I love the beach – especially in the summertime – and the first time I visited Paradise Pier at Disney California Adventure park, I was captivated by the feeling of being near the shore. When I set out to research this installment of “The Magic of Disney Parks Storytelling,” I wanted to learn more about how that feeling of warmth and summer that is felt year-round here at the Disneyland Resort (most of which is probably due to the beautiful Southern California weather.) So grab your sunscreen, and let’s have some “Fun In The Sun For Everyone!”
The design and allure of Paradise Pier pays tribute to the classic California coastal amusement parks that populated beaches from Santa Cruz to San Diego from the turn of the 20th century to the 1940s. This “pleasure-filled promenade” recreates the excitement and innocence of those bygone parks of yesteryear. When Disney California Adventure park guests visit Paradise Pier today, the setting is sometime in the late 1920s or early 1930s – right around the same time Walt Disney arrived in California. Even though he never built a seaside theme park, the design of Paradise Pier pays tribute to the details Walt would have appreciated had he visited one in its heyday.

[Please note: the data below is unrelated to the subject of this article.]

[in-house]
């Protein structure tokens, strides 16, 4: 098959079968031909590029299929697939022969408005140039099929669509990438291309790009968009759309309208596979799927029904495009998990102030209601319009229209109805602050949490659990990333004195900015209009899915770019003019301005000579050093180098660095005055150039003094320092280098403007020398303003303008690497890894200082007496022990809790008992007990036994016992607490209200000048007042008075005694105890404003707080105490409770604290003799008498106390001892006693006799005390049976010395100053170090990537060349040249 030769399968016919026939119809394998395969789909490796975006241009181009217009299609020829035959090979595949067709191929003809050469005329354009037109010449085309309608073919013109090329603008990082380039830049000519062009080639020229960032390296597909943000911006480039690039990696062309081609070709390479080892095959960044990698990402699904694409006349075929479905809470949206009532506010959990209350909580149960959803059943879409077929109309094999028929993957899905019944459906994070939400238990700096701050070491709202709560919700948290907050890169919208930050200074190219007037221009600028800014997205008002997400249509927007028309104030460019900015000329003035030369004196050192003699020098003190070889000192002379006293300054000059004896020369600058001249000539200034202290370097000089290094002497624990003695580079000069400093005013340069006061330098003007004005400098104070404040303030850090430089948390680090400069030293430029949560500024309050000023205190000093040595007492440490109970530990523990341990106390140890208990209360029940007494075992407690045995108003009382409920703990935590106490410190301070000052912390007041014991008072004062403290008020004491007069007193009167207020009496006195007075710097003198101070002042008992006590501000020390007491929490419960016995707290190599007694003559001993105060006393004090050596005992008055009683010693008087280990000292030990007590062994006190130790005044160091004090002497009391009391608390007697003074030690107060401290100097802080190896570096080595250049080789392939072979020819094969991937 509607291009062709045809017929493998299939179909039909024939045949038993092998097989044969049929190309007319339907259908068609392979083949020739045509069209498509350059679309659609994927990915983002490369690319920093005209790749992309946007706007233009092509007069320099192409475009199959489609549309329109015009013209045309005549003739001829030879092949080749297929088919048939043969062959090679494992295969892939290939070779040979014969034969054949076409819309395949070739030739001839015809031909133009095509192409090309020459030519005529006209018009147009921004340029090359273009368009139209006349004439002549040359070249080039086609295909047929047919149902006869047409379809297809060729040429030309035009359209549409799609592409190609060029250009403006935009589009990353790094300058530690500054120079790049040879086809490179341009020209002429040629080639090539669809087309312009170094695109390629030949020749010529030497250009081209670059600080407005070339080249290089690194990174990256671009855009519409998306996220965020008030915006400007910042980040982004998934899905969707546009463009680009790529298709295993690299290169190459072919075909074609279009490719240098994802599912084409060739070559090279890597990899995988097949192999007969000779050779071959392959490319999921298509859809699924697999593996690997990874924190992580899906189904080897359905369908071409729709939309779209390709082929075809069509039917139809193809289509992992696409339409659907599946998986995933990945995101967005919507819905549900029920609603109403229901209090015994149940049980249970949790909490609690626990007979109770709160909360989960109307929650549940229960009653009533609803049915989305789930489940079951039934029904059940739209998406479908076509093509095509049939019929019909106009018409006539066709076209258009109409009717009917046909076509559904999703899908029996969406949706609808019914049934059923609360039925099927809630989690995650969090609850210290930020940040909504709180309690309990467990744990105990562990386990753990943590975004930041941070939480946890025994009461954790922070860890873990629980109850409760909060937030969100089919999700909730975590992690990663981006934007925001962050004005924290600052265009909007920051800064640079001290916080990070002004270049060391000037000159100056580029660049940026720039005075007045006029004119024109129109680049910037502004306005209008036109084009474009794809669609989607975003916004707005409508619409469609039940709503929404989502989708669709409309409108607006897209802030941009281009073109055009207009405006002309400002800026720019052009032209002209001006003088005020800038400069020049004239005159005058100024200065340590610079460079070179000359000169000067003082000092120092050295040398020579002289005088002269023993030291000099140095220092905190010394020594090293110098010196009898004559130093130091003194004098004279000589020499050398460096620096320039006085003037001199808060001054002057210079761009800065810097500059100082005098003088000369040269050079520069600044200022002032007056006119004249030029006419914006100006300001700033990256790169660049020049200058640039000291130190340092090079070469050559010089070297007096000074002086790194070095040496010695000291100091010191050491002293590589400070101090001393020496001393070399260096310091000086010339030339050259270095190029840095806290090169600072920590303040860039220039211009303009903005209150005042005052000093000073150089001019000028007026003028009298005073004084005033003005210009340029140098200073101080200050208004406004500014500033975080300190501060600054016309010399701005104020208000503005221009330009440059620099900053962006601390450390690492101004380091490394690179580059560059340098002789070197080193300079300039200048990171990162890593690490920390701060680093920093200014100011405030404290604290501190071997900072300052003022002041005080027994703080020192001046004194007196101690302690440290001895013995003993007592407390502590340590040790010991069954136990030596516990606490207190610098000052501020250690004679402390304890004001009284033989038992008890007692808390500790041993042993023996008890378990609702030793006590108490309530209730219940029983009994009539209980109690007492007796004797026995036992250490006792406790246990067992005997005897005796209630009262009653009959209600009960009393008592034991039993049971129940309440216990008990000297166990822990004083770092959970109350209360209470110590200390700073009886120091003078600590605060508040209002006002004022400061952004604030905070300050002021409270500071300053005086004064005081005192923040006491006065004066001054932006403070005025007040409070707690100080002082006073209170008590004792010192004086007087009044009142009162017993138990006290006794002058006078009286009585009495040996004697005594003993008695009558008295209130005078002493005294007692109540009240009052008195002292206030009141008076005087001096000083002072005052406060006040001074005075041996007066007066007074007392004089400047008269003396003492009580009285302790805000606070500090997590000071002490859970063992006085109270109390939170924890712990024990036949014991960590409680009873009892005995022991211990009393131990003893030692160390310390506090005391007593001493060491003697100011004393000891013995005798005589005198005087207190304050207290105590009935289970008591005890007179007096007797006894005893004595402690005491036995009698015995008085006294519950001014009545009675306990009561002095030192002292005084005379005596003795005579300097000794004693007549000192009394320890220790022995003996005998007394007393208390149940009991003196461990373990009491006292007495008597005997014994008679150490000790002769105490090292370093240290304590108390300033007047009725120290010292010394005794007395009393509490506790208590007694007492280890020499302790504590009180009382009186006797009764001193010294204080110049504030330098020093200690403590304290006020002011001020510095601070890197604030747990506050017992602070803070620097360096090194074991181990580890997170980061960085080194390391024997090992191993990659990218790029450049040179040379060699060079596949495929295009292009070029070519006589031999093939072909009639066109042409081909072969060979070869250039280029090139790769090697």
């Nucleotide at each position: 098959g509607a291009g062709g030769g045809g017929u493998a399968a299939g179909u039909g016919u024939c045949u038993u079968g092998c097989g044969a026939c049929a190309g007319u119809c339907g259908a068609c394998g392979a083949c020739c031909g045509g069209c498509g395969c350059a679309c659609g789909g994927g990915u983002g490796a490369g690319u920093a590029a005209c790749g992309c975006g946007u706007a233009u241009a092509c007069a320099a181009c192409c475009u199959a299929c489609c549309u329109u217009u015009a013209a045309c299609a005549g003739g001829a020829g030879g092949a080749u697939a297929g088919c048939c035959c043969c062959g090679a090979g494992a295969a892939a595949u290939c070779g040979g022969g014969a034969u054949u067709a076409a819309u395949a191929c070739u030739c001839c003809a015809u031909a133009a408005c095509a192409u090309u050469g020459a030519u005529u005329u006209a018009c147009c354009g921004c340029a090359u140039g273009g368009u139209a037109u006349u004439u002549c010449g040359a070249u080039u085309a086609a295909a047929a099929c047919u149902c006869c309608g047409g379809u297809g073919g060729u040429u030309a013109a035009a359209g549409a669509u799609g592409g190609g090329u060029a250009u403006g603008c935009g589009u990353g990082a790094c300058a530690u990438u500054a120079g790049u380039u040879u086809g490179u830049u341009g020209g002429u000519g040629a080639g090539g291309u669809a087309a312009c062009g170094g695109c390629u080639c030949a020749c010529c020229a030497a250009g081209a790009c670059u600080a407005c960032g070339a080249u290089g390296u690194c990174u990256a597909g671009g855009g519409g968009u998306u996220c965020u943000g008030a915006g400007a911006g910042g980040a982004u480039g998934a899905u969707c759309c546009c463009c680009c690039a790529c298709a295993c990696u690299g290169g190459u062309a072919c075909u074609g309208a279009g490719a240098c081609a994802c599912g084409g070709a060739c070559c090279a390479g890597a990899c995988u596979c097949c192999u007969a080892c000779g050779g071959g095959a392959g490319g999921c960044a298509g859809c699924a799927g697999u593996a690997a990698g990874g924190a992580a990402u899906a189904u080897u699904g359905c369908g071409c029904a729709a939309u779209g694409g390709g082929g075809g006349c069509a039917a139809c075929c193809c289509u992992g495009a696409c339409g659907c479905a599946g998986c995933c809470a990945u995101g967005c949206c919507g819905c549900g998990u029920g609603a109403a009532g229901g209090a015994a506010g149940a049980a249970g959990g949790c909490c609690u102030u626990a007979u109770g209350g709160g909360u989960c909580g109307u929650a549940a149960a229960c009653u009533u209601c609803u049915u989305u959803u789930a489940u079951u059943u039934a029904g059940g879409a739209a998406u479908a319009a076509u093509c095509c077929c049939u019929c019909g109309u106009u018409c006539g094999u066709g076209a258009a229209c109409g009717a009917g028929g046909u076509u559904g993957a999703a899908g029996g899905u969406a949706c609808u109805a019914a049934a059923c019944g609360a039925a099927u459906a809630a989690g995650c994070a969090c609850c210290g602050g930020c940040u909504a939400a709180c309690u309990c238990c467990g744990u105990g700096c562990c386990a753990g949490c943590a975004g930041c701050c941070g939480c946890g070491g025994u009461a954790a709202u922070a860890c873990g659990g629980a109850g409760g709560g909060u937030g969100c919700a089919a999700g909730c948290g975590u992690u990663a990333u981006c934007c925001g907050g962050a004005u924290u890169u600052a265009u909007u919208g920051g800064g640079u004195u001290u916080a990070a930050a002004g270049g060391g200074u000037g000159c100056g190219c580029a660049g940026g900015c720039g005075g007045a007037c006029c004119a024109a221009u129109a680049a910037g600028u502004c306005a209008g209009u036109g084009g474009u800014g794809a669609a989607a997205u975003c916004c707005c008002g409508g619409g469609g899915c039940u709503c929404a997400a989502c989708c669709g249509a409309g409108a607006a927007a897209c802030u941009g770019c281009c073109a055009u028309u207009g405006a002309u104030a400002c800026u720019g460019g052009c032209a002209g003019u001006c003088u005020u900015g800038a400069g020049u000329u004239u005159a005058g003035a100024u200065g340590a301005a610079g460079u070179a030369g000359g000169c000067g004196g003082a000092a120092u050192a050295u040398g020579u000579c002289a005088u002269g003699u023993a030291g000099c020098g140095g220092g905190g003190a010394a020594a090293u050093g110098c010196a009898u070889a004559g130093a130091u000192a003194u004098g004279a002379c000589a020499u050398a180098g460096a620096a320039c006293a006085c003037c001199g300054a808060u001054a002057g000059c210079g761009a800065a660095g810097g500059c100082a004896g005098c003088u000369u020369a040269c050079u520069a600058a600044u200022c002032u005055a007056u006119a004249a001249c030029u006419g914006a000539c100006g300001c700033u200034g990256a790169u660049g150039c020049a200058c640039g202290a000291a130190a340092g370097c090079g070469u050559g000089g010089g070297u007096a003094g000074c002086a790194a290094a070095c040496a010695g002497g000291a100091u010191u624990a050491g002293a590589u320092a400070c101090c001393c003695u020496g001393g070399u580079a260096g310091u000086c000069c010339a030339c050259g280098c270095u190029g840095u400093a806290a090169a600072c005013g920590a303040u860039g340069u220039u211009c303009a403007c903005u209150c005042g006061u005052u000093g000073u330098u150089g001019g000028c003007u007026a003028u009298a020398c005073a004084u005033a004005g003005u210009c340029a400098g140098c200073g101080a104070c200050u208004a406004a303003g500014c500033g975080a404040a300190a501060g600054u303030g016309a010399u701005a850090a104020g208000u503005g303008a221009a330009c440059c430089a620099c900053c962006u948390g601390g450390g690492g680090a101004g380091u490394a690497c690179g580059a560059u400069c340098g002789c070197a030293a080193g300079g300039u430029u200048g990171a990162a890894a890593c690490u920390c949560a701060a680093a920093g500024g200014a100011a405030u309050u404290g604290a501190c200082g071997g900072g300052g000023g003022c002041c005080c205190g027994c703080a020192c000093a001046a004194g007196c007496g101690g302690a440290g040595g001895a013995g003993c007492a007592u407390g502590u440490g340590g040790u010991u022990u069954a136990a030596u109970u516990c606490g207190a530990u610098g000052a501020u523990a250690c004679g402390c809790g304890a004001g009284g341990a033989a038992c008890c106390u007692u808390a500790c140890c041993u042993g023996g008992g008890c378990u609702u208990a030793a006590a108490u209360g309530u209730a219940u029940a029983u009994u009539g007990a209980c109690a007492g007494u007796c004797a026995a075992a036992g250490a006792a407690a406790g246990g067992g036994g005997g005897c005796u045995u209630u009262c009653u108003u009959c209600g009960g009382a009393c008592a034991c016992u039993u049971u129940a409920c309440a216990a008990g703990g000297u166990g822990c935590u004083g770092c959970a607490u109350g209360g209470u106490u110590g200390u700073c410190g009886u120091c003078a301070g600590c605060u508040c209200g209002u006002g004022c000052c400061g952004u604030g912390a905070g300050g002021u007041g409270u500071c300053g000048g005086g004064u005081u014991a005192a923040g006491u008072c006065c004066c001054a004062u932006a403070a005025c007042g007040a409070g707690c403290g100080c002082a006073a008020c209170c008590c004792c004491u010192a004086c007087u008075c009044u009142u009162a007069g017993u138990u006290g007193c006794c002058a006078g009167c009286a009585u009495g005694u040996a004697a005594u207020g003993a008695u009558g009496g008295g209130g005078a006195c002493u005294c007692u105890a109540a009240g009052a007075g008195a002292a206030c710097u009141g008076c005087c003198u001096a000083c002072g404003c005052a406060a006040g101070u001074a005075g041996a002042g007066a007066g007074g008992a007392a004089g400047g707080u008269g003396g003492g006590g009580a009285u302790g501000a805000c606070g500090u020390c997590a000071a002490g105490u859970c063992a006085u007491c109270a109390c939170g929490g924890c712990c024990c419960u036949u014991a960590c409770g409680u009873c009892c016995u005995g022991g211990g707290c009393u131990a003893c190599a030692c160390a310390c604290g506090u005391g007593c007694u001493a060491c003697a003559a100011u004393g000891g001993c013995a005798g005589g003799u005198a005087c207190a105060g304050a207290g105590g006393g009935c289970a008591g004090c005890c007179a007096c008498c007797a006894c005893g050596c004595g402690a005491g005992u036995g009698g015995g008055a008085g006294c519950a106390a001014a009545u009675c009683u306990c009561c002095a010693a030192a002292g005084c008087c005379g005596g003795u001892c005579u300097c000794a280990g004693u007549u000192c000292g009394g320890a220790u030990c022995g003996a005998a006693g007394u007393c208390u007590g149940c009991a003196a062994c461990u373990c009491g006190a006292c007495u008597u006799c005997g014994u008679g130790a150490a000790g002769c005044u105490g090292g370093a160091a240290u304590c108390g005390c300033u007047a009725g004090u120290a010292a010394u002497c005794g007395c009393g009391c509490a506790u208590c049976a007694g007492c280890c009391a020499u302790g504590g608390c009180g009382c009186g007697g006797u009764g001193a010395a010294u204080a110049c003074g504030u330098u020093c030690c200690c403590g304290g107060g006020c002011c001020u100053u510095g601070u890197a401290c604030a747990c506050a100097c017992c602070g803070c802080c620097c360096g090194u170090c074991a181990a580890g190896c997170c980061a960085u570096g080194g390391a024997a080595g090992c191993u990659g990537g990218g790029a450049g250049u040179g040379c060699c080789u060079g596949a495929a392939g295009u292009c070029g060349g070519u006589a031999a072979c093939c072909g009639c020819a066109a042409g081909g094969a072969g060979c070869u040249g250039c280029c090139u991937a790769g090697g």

Paradise Pier is divided into three distinct neighborhoods: the Boardwalk, Paradise Gardens and Paradise Park. The Boardwalk begins at the entrance to Ariel’s Grotto and continues all the way to Mickey’s Fun Wheel. The defining characteristic of this area is the actual boardwalk beneath your feet. The land then transitions to Paradise Gardens, beginning at Silly Symphony Swings and continuing to Seaside Souvenirs. Legend tells a unique story for both Boardwalk Pizza & Pasta and Paradise Garden Grill, the two restaurants found in Paradise Gardens. The story goes that they were both built by an enterprising family of Italian immigrants. To provide patrons a cool and shaded dining area, they began planting trees and building shaded structures just off the Boardwalk. Next along the path is Paradise Park – a large expanse of grassy knolls, pathways and shaded areas stretch to The Little Mermaid ~ Ariel’s Undersea Adventure. A common feature of many seaside areas is a greenbelt park space where people can enjoy the fun of the beach without all the sand, and for Paradise Pier this area is Paradise Park. Continuing the look and feel of the 1920s, the architecture of the beautiful building that houses The Little Mermaid ~ Ariel’s Undersea Adventure is inspired, in part, by the “Dragon Gorge” – a scenic railway coaster in Ocean Park, Calif.
We’ve visited many Disneyland Resort lands and attractions so far in this series, so now I want to hear from you! What land or attraction do you want to learn more about? Leave your answer in the comments and I’ll see what I can find out for you.